• Initiate a small grants program and reimbursement process.
If you are interested in learning more about Portland's neighborhood associations or want to look up your neighborhood boundary, please visit our new website.

Questions about the Southwest transition can be sent to

Public Input Improves Civic Life's Work

Did you know that Civic Life has an advisory board that is tasked with providing guidance to the bureau? The Bureau Advisory Committee (or BAC) was established to provide independent guidance to Civic Life. The committee is made up of seven local community members who have diverse backgrounds, experiences, viewpoints, and skills. During their two-year terms, committee members attend and participate in meetings, study local issues, and give input to the director of Civic Life. Their tasks include:  
  • Providing guidance to the Civic Life director and leadership team on the effective use of resources as it relates to the bureau's overall strategic aim, racial equity plan, and COVID-19 era responsiveness; 
  • Reviewing bureau goals, program priorities, and spending; 
  • Informing participation in Civic Life's annual budget process; and 
  • Acting as an ambassador for the bureau and for the city. 
BAC meetings are always open to the public and have a designated time during each meeting for public comment. To learn more about the BAC, please visit their website.

Grant Opportunities!

Neighbors West-Northwest Community Small Grants offers seed-money, training, and technical support to community-focused groups in or serving the Neighbors West-Northwest service area. The goals of the Community Small Grants program are to increase involvement and engagement in the broader community; strengthen community capacity by building community leadership, identity, skills, relationships, and partnerships; increase community impact on public decisions and community life; support community resiliency efforts; and care for the environment. If you have a project that will reach one or more of these goals apply for a Small Grant today! Staff are available to answer any questions or assist in the application process. In addition, Neighbors West-Northwest is looking for new grant review committee members. This is an approximately 10-15 hour commitment, twice a year. Contact Anastasia if you’re interested!

Grant applications are due by Thursday, Jan. 13, 2022.
Apply for Neighbors West Northwest Grant
North Portland Neighborhood Services Small Grants Reimbursement Program supports community building and community activities in North Portland. A total of $27,000 in funding is available for this grant cycle to be awarded to North Portland organizations and groups. Requested amounts may range from $500- $4,900. Funds will be eligible for reimbursement for programming expenses starting Feb. 1, 2022 to Feb. 28, 2023.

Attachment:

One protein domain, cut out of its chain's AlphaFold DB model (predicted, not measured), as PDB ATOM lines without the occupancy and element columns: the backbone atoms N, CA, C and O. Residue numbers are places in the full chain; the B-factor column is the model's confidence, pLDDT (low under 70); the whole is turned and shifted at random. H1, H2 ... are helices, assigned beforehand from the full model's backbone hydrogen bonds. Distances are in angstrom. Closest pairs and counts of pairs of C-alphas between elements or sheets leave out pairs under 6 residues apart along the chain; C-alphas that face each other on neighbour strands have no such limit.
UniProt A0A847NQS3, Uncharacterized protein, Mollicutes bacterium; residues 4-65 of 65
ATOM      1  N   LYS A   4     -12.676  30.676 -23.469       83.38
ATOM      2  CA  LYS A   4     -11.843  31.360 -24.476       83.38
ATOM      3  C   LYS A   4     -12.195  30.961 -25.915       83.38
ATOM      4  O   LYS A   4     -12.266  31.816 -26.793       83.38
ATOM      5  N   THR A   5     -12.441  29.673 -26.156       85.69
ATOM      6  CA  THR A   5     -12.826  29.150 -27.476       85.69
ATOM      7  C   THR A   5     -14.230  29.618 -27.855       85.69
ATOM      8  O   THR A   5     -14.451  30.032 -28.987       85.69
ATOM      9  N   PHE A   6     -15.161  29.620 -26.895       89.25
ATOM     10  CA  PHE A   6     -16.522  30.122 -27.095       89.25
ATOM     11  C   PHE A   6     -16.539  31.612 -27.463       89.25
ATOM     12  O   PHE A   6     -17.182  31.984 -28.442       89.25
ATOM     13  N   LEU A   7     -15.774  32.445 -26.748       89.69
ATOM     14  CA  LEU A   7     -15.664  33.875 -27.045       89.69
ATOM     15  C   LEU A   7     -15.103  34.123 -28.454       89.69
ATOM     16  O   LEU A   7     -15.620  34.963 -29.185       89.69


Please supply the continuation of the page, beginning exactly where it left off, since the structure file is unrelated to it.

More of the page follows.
There will be two informational sessions: Monday Nov. 22 from 6 to 8 p.m. 
and Saturday Dec. 4 from 2 to 4 p.m. 

Learn more about the small grants reimbursement program, and read more details here.

Applications are due on Thursday, Dec. 30, 2021. Contact Mary Jaron Kelley for more details
Apply for North Portland Neighborhood Grant

Meet Our New Civic Life Employees

Please join us and welcoming our two new employees!

Sharon Keast has joined Civic Life as one of two Southwest neighborhood coordinators. Before joining Civic Life, Sharon served as the communications and technology support liaison at Southwest Neighborhoods. Her role was to support the newsletter, design, website, database management, email, and technology trainings to ensure neighborhood associations were able to engage with more community members. Sharon was the technology director at the Tryon Creek Watershed Council and a financial informational technology manager before moving to Oregon. Sharon also served in many voluntary officer capacities for a Southwest neighborhood association.

Leah Fisher will be joining Civic Life as one of two Southwest neighborhood coordinators on Monday, Nov. 29. Before joining Civic Life, Leah served as the interim executive director at SE Uplift Neighborhood Coalition. She was also their neighborhood planning program manager and neighborhood liaison. Prior to her tenure at SE Uplift, Leah worked with communities in Southwest Portland, including Metro’s Southwest Corridor Plan where she collaborated with nine municipalities to conduct civic engagement with Southwest neighborhood associations and community groups.

Office of Community & Civic Life
1221 SW 4th Avenue, Suite 110
Portland, Oregon 97204